W135 Bodyweight: genetic aspects in an experimental cat population

Date: Sunday, January 15, 2012
Time: 11:20 AM
Room: Royal Palm Salon 5-6
Thomas Häring , Institute of Animal Nutrition, Vetsuisse Faculty, University Zurich, Zurich, Switzerland
Brigitta Wichert , Institute of Animal Nutrition, Vetsuisse Faculty, University Zurich, Zurich, Switzerland
Gaudenz Dolf , Institute of Genetics, Vetsuisse Faculty, University of Bern, Bern, Switzerland
Bianca Haase , University of Sydney, Sydney, Australia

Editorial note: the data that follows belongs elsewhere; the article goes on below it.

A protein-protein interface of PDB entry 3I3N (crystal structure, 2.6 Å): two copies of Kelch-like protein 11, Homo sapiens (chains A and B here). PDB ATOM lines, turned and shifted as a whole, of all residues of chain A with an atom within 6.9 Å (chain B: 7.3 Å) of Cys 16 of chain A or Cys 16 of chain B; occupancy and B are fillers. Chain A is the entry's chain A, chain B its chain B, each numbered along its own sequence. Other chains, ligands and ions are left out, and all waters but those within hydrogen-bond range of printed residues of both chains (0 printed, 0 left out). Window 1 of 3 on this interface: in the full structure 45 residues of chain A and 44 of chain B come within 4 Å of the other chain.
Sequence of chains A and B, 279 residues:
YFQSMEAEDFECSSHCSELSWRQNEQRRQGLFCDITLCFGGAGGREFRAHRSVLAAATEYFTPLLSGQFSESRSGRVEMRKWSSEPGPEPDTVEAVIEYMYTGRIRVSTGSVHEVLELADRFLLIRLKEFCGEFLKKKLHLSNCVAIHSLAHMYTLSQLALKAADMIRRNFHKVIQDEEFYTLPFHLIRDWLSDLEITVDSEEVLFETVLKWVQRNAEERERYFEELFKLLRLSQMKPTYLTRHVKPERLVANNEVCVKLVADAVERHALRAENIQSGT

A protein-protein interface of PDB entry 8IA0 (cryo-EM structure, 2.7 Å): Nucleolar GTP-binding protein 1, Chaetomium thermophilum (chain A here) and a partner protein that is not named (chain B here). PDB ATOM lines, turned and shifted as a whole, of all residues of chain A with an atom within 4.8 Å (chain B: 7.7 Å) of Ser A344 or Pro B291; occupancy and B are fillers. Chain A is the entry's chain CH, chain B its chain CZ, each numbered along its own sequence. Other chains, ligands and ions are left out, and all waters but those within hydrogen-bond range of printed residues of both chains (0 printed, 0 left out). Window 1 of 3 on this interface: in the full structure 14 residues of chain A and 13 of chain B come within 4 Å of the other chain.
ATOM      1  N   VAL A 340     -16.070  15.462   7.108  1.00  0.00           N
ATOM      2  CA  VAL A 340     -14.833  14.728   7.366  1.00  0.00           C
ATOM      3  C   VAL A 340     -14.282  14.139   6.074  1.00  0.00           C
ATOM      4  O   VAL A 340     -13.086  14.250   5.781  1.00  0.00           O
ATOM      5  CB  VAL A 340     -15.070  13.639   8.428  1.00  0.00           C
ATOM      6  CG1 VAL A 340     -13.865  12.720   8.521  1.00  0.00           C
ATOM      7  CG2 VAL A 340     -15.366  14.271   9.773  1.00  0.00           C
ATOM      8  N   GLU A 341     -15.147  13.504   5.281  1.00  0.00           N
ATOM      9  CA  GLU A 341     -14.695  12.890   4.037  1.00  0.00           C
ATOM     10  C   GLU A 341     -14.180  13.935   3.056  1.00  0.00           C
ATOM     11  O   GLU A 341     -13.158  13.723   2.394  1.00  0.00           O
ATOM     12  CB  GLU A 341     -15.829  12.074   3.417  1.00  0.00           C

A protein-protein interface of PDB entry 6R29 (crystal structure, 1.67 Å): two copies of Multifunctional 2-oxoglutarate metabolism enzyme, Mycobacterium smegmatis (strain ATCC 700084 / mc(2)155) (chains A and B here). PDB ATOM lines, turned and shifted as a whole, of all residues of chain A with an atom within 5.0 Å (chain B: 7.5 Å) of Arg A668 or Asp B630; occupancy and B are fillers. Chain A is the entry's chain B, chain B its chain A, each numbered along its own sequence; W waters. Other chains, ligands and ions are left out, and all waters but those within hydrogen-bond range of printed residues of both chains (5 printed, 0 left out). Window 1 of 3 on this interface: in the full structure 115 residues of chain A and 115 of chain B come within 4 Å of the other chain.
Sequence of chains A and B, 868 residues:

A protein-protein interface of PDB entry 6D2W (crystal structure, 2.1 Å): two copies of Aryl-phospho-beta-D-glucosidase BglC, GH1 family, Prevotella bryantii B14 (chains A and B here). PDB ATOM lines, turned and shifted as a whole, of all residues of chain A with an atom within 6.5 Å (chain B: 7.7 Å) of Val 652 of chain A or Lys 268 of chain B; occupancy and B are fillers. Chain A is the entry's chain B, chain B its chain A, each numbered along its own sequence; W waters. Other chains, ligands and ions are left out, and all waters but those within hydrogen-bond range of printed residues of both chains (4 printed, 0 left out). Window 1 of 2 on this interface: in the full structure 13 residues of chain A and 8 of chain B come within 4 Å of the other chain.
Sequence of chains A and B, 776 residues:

Cats are among the most common household pets and they share the same environment with humans and thus many of the risk factors influencing bodyweight. Obesity and obesity-associated diseases in companion animals are among the diseases with the fastest growing prevalence worldwide and will represent a major problem for animal health in the near future. Besides food intake, food composition, and a lack of exercise, genetic factors are also believed to influence the development of obesity in cats. A striking phenotypic difference was observed in our experimental cat population and investigation of body condition scores demonstrated a significant bimodal distribution in the trait. A Complex segregation analysis was performed where the environmental model was rejected and an inheritance either driven by a major gene model or a mixed inheritance model was clearly favored. Considering the facts that the mixed inheritance and the major gene models could not be distinguished and that the estimated heritability of 0.41 (± 0.06) is substantial, we hypothesize that at least one major gene together with a polygenic component are likely to be responsible for the observed phenotypic difference. All animals belonging to our experimental cat population will be analyzed using the feline Illumina 70k SNP genotyping microarray. Based on genotyping results both, a linkage analysis and a quantitative family-based association analyses will be performed to map the chromosomal position of the putative major gene.